Terrorism-themed films to hit French screens in coming days.
French distributor Bac Films has decided to push on with the scheduled release of Nicolas Saada’s Taj Mahal, about the 2008 Mumbai attacks, following a deadly extremist assault on Paris on Friday.
The film, based on the true story of an 18-year-old French girl caught up in the Nov 2008 siege of Mumbai’s Taj Mahal Hotel in which 164 people were killed, will be released on Dec 2.
“Bac has decided to maintain the theatrical release of Nicolas Saada’s Taj Mahal,” Paris-based Bac confirmed in a statement.
The decision came four days after a series of attacks across Paris on Friday night at the Bataclan concert hall, four restaurants and outside the Stade de France, in which 129 people were killed and 350 people injured, many of them severely.
The bloodshed came less than a year after deadly assaults on satirical magazine Charlie Hebdo and a kosher supermarket in eastern Paris in January.
Intelligence experts have suggested that Friday’s attacks on the French capital – using compact, heavily-armed units simultaneously striking soft urban targets – were modeled on what happened in Mumbai.
Bac Films said it had taken the events of Friday into consideration but still felt it was right to push on with the release.
“We asked ourselves whether in this terrible period time there was room for this film and whether we should push the release back,” the statement read.
“But we think in the face of obscurantism, terror and the unspeakable, cinema is there to encourage dialogue. It allows us in these difficult times to look at the world as it is. And we are certain that retreating today would mean capitulating tomorrow.”
Other resonating releases
Saada’s Taj Mahal is among a handful of upcoming French releases to have gained fresh resonance following the bloodshed on Friday.
Thomas Bidegain’s Cowboys (Les Cowboys), which is due for release on Nov 26, revolves around a family which is torn apart when its teenage daughter disappears with her Jihadi boyfriend
Set pre-9/11, their search takes them across France to Belgium and eventually even to Afghanistan.
Francois Damiens plays a father disturbed by his daughter’s disappearance and unable to fathom why she has rejected her Western Christian upbringing in favour of Islam, opposite Finnegan Oldfield as his young son, who eventually learns how to tread a path between both cultures.
Pathé confirmed today that the release would go ahead following its premiere on Monday (Nov 16).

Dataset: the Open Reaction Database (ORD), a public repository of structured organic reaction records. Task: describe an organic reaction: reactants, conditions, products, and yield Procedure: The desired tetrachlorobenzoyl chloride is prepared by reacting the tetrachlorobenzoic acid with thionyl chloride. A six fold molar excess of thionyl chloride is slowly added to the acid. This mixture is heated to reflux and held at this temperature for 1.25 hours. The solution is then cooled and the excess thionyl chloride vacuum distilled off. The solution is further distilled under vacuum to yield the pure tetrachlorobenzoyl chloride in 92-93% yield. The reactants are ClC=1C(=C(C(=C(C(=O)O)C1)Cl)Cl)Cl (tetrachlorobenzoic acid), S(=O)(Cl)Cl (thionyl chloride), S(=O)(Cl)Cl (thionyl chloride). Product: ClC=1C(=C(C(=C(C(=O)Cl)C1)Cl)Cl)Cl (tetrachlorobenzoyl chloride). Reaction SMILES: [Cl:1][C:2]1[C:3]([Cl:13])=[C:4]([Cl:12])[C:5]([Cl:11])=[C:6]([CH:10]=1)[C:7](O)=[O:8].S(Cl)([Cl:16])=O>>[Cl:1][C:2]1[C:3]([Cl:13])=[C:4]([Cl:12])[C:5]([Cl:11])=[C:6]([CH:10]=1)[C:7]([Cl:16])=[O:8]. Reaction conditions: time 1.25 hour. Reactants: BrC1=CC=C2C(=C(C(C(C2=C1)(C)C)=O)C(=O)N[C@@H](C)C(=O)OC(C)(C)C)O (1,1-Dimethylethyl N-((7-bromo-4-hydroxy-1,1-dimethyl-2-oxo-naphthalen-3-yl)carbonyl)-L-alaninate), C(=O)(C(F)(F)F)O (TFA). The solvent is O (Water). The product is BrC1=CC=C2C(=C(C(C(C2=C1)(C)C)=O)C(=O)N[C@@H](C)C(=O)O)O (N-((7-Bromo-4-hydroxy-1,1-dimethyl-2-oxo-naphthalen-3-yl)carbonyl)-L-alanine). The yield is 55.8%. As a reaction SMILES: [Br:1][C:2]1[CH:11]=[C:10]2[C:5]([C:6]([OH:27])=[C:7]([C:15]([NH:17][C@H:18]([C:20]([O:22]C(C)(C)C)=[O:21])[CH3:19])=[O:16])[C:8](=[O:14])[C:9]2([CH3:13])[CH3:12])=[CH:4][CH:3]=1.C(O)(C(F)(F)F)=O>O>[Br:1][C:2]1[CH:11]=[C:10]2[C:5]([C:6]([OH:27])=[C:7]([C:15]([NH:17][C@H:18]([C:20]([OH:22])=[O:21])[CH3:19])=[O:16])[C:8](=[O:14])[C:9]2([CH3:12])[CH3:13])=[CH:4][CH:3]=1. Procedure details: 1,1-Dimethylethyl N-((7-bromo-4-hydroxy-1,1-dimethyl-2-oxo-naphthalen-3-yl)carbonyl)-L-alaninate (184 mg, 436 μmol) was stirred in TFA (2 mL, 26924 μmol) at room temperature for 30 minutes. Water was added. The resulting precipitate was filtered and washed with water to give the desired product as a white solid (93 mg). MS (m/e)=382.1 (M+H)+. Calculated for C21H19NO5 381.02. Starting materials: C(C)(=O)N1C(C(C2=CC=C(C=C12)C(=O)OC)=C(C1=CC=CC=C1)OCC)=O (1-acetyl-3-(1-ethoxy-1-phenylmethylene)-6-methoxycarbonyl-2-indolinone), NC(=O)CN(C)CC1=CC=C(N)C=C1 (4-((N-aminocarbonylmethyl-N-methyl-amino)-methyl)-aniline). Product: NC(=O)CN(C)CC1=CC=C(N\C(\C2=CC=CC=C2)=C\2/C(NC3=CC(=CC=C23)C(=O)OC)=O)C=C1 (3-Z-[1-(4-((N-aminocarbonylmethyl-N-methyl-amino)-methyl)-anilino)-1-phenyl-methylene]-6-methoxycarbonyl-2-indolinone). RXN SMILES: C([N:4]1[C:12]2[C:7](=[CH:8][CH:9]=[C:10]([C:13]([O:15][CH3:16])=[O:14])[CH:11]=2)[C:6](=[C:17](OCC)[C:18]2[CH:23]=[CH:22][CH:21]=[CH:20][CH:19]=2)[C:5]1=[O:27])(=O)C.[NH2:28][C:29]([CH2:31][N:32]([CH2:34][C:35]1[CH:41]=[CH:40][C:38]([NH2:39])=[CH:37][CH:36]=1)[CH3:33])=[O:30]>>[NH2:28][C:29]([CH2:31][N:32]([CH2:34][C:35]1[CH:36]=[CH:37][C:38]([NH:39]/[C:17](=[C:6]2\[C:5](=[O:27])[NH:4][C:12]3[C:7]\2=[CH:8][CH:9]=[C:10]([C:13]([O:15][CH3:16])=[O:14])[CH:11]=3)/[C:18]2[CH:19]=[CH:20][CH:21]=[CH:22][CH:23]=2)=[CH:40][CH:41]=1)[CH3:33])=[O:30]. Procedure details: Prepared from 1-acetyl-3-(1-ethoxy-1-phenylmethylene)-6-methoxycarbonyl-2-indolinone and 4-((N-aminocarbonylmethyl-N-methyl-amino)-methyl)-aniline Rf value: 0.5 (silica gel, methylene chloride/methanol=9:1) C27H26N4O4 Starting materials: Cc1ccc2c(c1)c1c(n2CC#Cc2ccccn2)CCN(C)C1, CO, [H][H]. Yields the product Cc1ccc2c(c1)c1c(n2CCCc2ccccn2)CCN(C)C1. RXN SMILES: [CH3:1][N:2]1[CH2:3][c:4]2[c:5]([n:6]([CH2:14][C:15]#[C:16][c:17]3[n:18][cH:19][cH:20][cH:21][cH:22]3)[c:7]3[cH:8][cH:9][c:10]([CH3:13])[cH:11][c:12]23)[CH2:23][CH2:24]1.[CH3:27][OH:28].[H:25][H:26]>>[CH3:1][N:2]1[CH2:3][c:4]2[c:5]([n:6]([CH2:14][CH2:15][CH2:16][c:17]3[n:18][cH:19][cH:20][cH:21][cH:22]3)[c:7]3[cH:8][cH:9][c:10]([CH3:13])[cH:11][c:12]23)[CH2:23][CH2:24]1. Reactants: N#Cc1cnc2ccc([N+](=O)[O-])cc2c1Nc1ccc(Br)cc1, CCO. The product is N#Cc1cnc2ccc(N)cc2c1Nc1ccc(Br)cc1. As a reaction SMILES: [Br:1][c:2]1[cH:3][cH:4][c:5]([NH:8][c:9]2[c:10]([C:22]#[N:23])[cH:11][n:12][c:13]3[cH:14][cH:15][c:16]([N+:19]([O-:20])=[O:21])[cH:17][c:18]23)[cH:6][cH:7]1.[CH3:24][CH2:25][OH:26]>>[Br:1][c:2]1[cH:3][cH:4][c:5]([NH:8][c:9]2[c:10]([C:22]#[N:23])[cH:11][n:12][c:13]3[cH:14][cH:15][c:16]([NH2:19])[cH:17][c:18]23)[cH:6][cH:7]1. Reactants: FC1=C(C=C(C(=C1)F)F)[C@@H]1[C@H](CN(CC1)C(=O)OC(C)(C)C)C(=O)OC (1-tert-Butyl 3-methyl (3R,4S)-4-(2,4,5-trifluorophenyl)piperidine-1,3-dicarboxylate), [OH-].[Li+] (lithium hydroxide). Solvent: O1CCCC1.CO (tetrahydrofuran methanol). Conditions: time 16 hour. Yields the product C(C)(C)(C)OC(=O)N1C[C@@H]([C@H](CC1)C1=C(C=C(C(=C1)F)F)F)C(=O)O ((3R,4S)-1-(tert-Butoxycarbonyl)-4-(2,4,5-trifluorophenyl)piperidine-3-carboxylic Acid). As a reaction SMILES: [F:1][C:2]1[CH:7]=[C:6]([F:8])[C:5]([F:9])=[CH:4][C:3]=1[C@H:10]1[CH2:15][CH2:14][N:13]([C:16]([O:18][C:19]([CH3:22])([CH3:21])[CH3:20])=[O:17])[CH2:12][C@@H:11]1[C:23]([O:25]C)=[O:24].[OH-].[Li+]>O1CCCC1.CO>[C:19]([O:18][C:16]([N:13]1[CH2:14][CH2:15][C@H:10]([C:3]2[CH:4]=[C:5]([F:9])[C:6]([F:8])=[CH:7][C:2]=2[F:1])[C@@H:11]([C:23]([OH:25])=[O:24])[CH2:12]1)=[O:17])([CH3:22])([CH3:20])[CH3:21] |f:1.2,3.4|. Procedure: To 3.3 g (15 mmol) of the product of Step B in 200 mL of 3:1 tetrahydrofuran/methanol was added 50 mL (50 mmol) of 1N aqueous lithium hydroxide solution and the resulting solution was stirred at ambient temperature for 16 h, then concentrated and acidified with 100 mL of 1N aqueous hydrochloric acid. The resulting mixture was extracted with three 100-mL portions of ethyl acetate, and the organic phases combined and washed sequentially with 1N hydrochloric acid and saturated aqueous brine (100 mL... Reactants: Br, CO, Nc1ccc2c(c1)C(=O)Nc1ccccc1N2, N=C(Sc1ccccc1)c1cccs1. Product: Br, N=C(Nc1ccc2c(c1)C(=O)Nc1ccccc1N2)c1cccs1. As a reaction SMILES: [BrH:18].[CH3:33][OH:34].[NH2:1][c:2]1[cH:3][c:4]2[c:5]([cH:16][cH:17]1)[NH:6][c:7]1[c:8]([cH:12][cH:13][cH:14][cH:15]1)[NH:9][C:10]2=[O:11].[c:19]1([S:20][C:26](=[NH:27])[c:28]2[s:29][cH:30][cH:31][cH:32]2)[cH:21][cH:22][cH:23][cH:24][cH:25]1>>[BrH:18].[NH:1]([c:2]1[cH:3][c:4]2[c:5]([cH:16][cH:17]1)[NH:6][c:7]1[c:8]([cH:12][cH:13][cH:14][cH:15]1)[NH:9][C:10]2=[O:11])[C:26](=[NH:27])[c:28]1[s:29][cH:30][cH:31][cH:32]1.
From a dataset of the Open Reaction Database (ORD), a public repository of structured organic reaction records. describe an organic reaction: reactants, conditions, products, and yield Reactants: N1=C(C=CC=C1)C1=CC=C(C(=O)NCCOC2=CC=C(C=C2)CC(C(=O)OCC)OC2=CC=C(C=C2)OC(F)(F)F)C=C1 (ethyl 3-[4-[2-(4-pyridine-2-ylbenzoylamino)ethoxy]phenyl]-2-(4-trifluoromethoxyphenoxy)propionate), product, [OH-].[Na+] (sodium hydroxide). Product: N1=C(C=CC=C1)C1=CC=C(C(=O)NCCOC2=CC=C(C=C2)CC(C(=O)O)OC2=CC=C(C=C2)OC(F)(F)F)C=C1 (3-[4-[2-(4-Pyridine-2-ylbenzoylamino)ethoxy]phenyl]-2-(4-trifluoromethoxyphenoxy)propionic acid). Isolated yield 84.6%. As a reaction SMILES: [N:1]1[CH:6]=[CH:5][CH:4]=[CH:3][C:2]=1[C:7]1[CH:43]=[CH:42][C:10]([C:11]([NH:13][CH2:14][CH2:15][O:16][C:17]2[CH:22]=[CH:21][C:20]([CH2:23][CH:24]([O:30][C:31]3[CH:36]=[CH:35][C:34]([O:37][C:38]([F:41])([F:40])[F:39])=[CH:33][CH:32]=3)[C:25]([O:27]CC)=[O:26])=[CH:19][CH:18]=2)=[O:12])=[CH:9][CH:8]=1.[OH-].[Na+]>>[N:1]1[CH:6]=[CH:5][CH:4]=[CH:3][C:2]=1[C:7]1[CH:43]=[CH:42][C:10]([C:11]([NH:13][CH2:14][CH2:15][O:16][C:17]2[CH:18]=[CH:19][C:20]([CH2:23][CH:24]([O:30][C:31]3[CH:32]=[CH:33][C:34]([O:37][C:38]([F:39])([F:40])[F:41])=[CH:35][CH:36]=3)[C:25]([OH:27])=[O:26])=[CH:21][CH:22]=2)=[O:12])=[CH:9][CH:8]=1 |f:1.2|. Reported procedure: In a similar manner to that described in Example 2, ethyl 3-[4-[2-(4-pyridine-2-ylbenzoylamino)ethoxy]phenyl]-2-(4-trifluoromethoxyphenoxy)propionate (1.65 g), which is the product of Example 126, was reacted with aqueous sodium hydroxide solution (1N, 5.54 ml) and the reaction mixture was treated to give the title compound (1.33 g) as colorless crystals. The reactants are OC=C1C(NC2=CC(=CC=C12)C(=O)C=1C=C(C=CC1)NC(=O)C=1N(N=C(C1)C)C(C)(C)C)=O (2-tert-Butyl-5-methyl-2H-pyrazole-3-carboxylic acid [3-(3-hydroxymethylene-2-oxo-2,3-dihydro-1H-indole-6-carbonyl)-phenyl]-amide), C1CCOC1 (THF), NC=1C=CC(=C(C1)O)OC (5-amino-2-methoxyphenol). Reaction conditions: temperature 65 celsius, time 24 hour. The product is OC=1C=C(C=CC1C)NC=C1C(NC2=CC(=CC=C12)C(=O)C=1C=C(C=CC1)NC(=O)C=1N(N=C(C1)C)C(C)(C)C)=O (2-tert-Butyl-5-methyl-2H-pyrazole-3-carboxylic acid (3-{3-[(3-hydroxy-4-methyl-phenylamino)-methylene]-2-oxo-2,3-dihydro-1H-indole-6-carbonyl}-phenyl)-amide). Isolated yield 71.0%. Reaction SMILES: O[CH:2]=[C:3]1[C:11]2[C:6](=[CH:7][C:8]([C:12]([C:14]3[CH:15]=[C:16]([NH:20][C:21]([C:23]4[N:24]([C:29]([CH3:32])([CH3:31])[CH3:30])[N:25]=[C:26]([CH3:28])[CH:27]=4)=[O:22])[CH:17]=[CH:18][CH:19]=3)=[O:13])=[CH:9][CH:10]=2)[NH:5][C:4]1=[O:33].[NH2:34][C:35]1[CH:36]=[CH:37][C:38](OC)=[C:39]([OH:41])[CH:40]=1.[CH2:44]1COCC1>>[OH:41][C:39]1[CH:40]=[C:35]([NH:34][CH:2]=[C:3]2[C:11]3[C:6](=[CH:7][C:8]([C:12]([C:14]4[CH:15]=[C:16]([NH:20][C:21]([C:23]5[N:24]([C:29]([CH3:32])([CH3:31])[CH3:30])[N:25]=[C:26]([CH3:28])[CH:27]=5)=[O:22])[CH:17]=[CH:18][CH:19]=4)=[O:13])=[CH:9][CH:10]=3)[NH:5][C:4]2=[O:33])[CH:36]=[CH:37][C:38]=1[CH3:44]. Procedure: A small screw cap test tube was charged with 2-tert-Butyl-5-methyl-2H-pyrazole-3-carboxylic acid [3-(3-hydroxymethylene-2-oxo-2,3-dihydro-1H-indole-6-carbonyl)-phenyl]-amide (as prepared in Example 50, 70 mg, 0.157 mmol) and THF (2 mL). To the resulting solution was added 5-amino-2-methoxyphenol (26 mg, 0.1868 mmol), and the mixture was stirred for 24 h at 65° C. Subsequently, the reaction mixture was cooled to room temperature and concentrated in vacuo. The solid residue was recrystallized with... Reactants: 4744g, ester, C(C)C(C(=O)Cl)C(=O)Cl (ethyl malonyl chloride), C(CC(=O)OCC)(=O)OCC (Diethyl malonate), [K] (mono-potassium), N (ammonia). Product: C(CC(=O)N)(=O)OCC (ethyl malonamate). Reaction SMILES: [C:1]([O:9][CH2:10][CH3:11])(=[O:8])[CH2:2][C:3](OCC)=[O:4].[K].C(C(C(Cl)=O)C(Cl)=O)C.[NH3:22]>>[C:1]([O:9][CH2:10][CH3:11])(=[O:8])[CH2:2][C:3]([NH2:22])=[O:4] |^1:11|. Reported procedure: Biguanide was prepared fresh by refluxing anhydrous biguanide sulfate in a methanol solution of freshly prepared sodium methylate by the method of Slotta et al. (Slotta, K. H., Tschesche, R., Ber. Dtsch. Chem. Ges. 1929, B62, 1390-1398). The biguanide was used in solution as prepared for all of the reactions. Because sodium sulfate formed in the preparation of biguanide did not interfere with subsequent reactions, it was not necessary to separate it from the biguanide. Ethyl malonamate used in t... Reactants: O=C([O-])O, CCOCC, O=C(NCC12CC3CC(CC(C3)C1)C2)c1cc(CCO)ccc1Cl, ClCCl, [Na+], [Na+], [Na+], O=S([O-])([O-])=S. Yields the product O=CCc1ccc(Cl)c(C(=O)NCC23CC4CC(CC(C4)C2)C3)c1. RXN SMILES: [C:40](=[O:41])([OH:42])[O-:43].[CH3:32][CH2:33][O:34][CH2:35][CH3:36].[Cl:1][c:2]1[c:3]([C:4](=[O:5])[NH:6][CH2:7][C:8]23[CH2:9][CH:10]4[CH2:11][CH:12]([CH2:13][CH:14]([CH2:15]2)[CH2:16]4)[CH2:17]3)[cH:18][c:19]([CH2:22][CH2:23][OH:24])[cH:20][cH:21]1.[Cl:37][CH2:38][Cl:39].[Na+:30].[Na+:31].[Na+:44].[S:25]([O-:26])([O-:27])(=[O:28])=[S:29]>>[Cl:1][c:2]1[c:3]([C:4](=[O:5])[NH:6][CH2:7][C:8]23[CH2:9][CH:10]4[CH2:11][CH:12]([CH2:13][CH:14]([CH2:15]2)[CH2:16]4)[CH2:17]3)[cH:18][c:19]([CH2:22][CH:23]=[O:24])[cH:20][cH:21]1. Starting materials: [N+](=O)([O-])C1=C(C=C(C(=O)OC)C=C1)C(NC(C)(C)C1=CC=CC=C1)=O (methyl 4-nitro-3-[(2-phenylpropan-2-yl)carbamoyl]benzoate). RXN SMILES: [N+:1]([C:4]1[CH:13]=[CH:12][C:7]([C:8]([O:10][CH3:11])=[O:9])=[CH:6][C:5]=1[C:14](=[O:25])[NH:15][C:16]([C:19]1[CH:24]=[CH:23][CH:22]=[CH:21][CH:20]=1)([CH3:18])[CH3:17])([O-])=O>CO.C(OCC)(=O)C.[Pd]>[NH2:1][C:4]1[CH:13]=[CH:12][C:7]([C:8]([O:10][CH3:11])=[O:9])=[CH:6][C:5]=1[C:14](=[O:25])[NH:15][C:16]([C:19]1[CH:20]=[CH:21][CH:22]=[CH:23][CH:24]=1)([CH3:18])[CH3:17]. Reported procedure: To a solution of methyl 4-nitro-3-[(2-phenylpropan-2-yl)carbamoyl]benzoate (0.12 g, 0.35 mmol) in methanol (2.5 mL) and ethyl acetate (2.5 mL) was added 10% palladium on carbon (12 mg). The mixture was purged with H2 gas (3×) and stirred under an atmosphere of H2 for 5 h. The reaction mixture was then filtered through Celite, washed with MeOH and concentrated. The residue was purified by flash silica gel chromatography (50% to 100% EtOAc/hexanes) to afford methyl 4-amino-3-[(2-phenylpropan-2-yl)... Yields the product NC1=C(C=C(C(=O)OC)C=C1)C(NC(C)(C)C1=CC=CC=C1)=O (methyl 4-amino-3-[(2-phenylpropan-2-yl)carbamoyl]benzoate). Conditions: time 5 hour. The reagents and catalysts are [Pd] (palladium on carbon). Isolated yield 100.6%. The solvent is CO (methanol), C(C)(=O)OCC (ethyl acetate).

Pyramide Films also said it would maintain the Dec 16 release of father and son team Daniel and Emmanuel Leconte’s documentary Je Suis Charlie (L’Humour à Mort), paying tribute to the 11 journalists of satirical magazine Charlie Hebdo who were gunned down January 7 during an editorial meeting.
The film, which premiered at the Toronto International Film Festival (TIFF) in September, combines archive interviews with the magazine’s key staff and collaborators such as editor-in-chief Stéphane Charbonnier (Charb), who died, as well as new material on all of the January attacks and their aftermath.
“In spite of the terrible events of November 13 we will release the film as scheduled on December 16. In the face of barbarism, we need to fight for liberty of expression and all human freedoms more than ever. We will not forget the victims of January just as we will not forget the victims of November 13,” the company said in a statement.
Paris-based Pretty Pictures announced over the weekend, meanwhile, that it was postponing the release of terror thriller Made in France because the storyline was “too close to home” following the attacks.
A 350-strong poster campaign in the Paris Metro was pulled on Saturday and company CEO James Velaise said the film would be rescheduled for early 2016.
Outside location shoots blocked
Another consequence for the cinema world of the attacks has been the suspension of outside shooting permits until Nov 22.
“No shoot can take place outside (either in the streets or in parks) before the beginning of next week. The erection of marquees is not allowed either,” Mission Cinema – Paris Film, the body overseeing filming in the capital said in a statement.
No major outside film shoots were planned for this week in Paris, however, which is generally more popular in the summer as a location.
Olivier Assayas’ upcoming feature Paris-set feature Personal Shopper, starring Kristin Stewart, which was shooting in the French capital at the beginning of November has since moved to Prague for the interiors.